Use a >2TB RAID with WHS (GUID/GPT ability) RRS feed

  • Question

  • This has been touched on a few times, but not recently.  I plan to use a 10TB SAS hardware raid with WHS.  As I understan dit, i will need to be setup as a GPT/GUID partition in order to be seen as the one large drive.  But "stock" WHS wont' support a >2TB drive (MBR partition type limitation).  I know it's not a "supported" setup due to the complexity.  However, I have seen where others are doing it, and I've had it reported to me that WHS will now handle it (since SP 1 or 2).

    Question is, how to set it up?  Can someone assist in the process required to setup and enable the access the >2TB drive?

    Thanks, Scott


    Thursday, December 2, 2010 4:40 PM

All replies

  • I should add, that the system/boot drive can be a "normal" MBR physical drive.  The RAID will be where the data gets stored, no need for OS there.



    Thursday, December 2, 2010 4:45 PM
  • When you add a drive to the storage pool, it gets formatted with an MBR partition table and a single partition of up to 2 TB. There are unsupported hacks that can get around this, but I personally think they're more trouble than they're worth. Instead, create several 2- TB volumes on your array, give them to Windows Home Server, and don't use duplication (because your RAID array already protects you from single drive failure).
    I'm not on the WHS team, I just post a lot. :)
    Thursday, December 2, 2010 6:17 PM
  • Thanks Ken. It's well documented here that you disagree with the preference or need for it, and that MS does't support it. However it is apparently working and working fine for many. I'm just not sure how to do it. It may be as simple as righ clicking on the (hw raid) drive in the drive management console and choosing "GPT". But I don't know. I need it enabled becasue I have a popular software application that is specific to WHS otherwise I'd run a different MS OS. As the software limits me (and many others) to the WHS OS, and we all need >2TB raid arrays, I need to configure the GPT raid array on WHS. Can you (or someone) point me to the workaround please? The only one I ever saw published involved a more complex than necessary virtualized server setup. We understand one of the service packs (1 or 2 not sure) enabled GPT support on WHS. If you know how to do it, please let us know the procedure.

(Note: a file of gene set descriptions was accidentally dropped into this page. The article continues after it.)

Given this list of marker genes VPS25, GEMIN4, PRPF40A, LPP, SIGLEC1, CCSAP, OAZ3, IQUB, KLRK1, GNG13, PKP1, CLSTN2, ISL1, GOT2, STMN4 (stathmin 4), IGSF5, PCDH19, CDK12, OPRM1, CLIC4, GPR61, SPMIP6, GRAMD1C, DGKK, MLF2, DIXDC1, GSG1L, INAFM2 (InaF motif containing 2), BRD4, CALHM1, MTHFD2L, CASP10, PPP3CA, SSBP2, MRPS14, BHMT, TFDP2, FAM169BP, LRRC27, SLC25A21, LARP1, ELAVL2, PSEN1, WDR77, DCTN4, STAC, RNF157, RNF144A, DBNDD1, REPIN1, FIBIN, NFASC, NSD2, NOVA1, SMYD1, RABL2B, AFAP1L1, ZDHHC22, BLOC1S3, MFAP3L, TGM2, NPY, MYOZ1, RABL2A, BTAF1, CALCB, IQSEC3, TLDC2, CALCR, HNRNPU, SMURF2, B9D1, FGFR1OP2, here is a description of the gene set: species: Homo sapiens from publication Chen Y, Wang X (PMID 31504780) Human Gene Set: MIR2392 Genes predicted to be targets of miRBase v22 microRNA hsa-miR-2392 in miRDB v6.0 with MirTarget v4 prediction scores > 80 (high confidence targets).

Thursday, December 2, 2010 6:57 PM
  • As I said, Windows Home Server will not use a GPT disk on it's own; when a drive is added to the storage pool it gets repartitioned, and the partition table is an MBR partition table. There are various unsupported ways to force the issue, but they involve registry editing, repartitioning drives that have already been added to the storage pool, etc.

    The workaround I presented already is the easiest one, to be honest; you can use standard tools, don't need to do any reformatting of drives, etc. It's also unsupported, because RAID isn't a part of the vision, but it will work just fine.

    I'm not on the WHS team, I just post a lot. :)
    Thursday, December 2, 2010 7:53 PM
  • My you are steadfast with the tread the line replies. 

    I didn't expect it to do it on it's own. If it did it on its own I'd not be here looking for the way to do it manually.  I'm sure you are a huge help around here, but I'd be grateful if you'd not keep telling me to do it your way.  I get it.  YOu dont' think I shoudl do it that way.  If you don't know how, please leve me to it, perhaps someone else does.

    I am looking for the method, including the registry changes required (although one person reported no registry changes were done) in order to implement the GPT volumes.